There’s no way around it — the American workforce is aging. In fact, this is such a major issue that the AARP publishes an annual list of those companies that do the best job with supporting senior workers. Such companies have these common characteristics:
- Help older workers adjust to the fact they might be managed by employees 20 years or more their junior.
- Tap into their wisdom and share it.
- Realize that senior workers like flexibility as much as working parents and others do.
- Place these workers in a mentoring position and give them a junior employee to mentor them on subjects such as technology and marketing trends.
- Invest in ergonomics that can make their jobs less tiring.
- Reconsider mandatory retirement programs.
- Think long term — their older employees do!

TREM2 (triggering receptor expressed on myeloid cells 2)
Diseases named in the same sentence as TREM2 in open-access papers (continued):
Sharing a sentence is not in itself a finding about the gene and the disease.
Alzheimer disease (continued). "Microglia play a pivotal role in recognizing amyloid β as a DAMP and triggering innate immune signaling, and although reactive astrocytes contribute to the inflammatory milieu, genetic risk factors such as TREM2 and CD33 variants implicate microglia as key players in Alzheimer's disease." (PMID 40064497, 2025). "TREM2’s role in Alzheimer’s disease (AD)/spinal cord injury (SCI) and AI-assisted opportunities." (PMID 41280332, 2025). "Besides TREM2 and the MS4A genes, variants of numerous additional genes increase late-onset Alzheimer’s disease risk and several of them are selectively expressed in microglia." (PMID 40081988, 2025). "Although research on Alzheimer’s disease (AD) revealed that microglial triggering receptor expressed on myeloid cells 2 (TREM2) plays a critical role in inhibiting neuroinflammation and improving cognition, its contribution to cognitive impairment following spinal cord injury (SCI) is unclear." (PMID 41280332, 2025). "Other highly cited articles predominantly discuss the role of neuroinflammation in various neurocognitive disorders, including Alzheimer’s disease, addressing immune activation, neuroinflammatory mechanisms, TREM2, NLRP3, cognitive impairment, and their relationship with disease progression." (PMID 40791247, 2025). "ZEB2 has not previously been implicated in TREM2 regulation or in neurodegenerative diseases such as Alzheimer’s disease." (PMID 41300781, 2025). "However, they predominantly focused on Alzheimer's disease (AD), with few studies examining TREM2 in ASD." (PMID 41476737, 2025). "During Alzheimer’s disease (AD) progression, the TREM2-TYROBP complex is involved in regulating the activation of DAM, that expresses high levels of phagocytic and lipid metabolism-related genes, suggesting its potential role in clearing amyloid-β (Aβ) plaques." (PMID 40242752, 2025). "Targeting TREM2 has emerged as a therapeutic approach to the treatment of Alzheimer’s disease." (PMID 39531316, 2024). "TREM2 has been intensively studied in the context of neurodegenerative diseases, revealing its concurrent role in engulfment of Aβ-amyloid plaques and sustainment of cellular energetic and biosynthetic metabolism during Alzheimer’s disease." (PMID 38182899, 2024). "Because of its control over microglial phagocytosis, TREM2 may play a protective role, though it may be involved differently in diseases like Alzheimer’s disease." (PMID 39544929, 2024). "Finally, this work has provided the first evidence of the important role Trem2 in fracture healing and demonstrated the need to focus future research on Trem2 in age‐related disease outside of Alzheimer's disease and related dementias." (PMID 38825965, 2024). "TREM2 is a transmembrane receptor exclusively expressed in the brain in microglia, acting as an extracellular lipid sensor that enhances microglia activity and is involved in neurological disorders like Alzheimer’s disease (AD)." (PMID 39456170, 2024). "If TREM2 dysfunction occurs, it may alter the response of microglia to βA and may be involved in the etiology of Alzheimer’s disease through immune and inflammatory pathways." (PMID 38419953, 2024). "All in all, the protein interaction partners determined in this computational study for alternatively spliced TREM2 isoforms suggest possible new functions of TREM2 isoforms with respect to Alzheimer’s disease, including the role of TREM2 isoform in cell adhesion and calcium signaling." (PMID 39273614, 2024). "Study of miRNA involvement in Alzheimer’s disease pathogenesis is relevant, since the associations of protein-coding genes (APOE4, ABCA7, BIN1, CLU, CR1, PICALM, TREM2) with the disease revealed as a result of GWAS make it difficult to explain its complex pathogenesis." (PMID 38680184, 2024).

Older Americans want to work longer and many of them have to. Employers need dedicated and loyal workers willing to stick around for a while. If properly managed, this can be a win/win solution for all involved.
Caveat: A recent Jury Verdict Research Report reported three age discrimination verdicts in the amounts of $120,000, $120,000, and $500,000. That does not include the time, cost, and emotional investment associated with putting up the defense. When it comes to older workers, be careful not to step on the Age Discrimination and Employment Act landmine; realize that at times it might be cheaper to keep them, even if they’re not performing up to standard.